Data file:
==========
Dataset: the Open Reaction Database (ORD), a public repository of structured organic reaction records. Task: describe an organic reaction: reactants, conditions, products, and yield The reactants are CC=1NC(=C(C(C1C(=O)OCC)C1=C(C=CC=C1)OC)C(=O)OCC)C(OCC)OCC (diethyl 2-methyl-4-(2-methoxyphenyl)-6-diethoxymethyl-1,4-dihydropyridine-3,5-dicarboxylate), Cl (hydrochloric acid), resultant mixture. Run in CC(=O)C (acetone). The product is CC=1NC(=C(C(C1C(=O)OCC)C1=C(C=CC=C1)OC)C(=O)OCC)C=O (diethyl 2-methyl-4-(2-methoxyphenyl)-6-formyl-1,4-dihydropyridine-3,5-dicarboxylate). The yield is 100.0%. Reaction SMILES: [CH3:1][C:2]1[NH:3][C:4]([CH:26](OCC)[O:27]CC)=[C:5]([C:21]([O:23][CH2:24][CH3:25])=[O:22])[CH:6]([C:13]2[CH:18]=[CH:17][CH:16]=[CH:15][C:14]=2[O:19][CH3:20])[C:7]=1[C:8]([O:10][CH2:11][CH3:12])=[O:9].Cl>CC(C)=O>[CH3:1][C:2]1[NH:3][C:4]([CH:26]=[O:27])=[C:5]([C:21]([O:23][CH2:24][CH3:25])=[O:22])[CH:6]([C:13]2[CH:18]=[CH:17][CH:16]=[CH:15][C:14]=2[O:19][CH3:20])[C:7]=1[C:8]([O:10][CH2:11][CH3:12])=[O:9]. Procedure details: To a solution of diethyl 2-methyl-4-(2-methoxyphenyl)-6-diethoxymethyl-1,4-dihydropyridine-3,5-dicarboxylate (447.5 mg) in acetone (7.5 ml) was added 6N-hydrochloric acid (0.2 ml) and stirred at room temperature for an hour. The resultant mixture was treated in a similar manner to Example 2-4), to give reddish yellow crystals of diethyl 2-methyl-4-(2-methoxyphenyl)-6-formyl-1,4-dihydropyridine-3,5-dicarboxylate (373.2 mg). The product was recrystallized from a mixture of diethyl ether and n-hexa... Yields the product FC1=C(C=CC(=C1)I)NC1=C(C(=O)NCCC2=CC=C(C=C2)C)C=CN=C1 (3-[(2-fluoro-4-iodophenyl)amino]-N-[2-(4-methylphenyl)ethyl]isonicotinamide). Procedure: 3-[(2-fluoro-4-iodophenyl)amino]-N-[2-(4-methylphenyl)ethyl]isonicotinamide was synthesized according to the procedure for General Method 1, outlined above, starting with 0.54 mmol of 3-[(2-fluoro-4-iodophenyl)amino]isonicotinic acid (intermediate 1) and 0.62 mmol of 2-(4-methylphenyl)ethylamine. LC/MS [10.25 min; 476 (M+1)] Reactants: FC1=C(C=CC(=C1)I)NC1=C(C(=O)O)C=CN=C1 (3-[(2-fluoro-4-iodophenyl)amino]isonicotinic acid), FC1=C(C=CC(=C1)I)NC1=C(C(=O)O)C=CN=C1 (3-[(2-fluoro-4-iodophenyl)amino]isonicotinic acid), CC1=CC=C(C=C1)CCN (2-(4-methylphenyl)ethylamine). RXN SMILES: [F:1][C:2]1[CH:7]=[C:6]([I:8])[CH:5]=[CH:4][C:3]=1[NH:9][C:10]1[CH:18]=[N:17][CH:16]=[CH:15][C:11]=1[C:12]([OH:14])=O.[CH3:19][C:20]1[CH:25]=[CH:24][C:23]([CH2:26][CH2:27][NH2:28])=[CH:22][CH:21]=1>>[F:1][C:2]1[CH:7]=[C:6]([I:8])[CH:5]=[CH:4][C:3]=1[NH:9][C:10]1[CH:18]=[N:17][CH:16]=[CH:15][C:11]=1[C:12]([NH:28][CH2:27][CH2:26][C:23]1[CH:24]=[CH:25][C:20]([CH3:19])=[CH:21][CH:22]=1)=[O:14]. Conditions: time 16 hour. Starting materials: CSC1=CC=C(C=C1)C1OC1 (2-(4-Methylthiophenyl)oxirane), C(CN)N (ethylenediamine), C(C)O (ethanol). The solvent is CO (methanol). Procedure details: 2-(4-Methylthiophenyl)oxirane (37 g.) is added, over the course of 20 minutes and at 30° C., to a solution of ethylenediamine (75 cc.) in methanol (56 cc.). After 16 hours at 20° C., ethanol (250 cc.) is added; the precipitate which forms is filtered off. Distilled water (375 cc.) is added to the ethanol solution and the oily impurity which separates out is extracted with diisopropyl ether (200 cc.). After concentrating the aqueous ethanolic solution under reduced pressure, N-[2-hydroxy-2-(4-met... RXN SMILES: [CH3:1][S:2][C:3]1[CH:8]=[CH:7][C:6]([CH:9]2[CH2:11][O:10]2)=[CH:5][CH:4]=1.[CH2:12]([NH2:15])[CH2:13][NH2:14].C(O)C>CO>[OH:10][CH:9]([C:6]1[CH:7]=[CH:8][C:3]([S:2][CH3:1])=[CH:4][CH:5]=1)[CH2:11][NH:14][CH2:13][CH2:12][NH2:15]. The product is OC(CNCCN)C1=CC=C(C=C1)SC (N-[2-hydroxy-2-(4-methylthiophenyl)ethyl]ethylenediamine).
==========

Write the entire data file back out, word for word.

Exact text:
Dataset: the Open Reaction Database (ORD), a public repository of structured organic reaction records. Task: describe an organic reaction: reactants, conditions, products, and yield The reactants are CC=1NC(=C(C(C1C(=O)OCC)C1=C(C=CC=C1)OC)C(=O)OCC)C(OCC)OCC (diethyl 2-methyl-4-(2-methoxyphenyl)-6-diethoxymethyl-1,4-dihydropyridine-3,5-dicarboxylate), Cl (hydrochloric acid), resultant mixture. Run in CC(=O)C (acetone). The product is CC=1NC(=C(C(C1C(=O)OCC)C1=C(C=CC=C1)OC)C(=O)OCC)C=O (diethyl 2-methyl-4-(2-methoxyphenyl)-6-formyl-1,4-dihydropyridine-3,5-dicarboxylate). The yield is 100.0%. Reaction SMILES: [CH3:1][C:2]1[NH:3][C:4]([CH:26](OCC)[O:27]CC)=[C:5]([C:21]([O:23][CH2:24][CH3:25])=[O:22])[CH:6]([C:13]2[CH:18]=[CH:17][CH:16]=[CH:15][C:14]=2[O:19][CH3:20])[C:7]=1[C:8]([O:10][CH2:11][CH3:12])=[O:9].Cl>CC(C)=O>[CH3:1][C:2]1[NH:3][C:4]([CH:26]=[O:27])=[C:5]([C:21]([O:23][CH2:24][CH3:25])=[O:22])[CH:6]([C:13]2[CH:18]=[CH:17][CH:16]=[CH:15][C:14]=2[O:19][CH3:20])[C:7]=1[C:8]([O:10][CH2:11][CH3:12])=[O:9]. Procedure details: To a solution of diethyl 2-methyl-4-(2-methoxyphenyl)-6-diethoxymethyl-1,4-dihydropyridine-3,5-dicarboxylate (447.5 mg) in acetone (7.5 ml) was added 6N-hydrochloric acid (0.2 ml) and stirred at room temperature for an hour. The resultant mixture was treated in a similar manner to Example 2-4), to give reddish yellow crystals of diethyl 2-methyl-4-(2-methoxyphenyl)-6-formyl-1,4-dihydropyridine-3,5-dicarboxylate (373.2 mg). The product was recrystallized from a mixture of diethyl ether and n-hexa... Yields the product FC1=C(C=CC(=C1)I)NC1=C(C(=O)NCCC2=CC=C(C=C2)C)C=CN=C1 (3-[(2-fluoro-4-iodophenyl)amino]-N-[2-(4-methylphenyl)ethyl]isonicotinamide). Procedure: 3-[(2-fluoro-4-iodophenyl)amino]-N-[2-(4-methylphenyl)ethyl]isonicotinamide was synthesized according to the procedure for General Method 1, outlined above, starting with 0.54 mmol of 3-[(2-fluoro-4-iodophenyl)amino]isonicotinic acid (intermediate 1) and 0.62 mmol of 2-(4-methylphenyl)ethylamine. LC/MS [10.25 min; 476 (M+1)] Reactants: FC1=C(C=CC(=C1)I)NC1=C(C(=O)O)C=CN=C1 (3-[(2-fluoro-4-iodophenyl)amino]isonicotinic acid), FC1=C(C=CC(=C1)I)NC1=C(C(=O)O)C=CN=C1 (3-[(2-fluoro-4-iodophenyl)amino]isonicotinic acid), CC1=CC=C(C=C1)CCN (2-(4-methylphenyl)ethylamine). RXN SMILES: [F:1][C:2]1[CH:7]=[C:6]([I:8])[CH:5]=[CH:4][C:3]=1[NH:9][C:10]1[CH:18]=[N:17][CH:16]=[CH:15][C:11]=1[C:12]([OH:14])=O.[CH3:19][C:20]1[CH:25]=[CH:24][C:23]([CH2:26][CH2:27][NH2:28])=[CH:22][CH:21]=1>>[F:1][C:2]1[CH:7]=[C:6]([I:8])[CH:5]=[CH:4][C:3]=1[NH:9][C:10]1[CH:18]=[N:17][CH:16]=[CH:15][C:11]=1[C:12]([NH:28][CH2:27][CH2:26][C:23]1[CH:24]=[CH:25][C:20]([CH3:19])=[CH:21][CH:22]=1)=[O:14]. Conditions: time 16 hour. Starting materials: CSC1=CC=C(C=C1)C1OC1 (2-(4-Methylthiophenyl)oxirane), C(CN)N (ethylenediamine), C(C)O (ethanol). The solvent is CO (methanol). Procedure details: 2-(4-Methylthiophenyl)oxirane (37 g.) is added, over the course of 20 minutes and at 30° C., to a solution of ethylenediamine (75 cc.) in methanol (56 cc.). After 16 hours at 20° C., ethanol (250 cc.) is added; the precipitate which forms is filtered off. Distilled water (375 cc.) is added to the ethanol solution and the oily impurity which separates out is extracted with diisopropyl ether (200 cc.). After concentrating the aqueous ethanolic solution under reduced pressure, N-[2-hydroxy-2-(4-met... RXN SMILES: [CH3:1][S:2][C:3]1[CH:8]=[CH:7][C:6]([CH:9]2[CH2:11][O:10]2)=[CH:5][CH:4]=1.[CH2:12]([NH2:15])[CH2:13][NH2:14].C(O)C>CO>[OH:10][CH:9]([C:6]1[CH:7]=[CH:8][C:3]([S:2][CH3:1])=[CH:4][CH:5]=1)[CH2:11][NH:14][CH2:13][CH2:12][NH2:15]. The product is OC(CNCCN)C1=CC=C(C=C1)SC (N-[2-hydroxy-2-(4-methylthiophenyl)ethyl]ethylenediamine).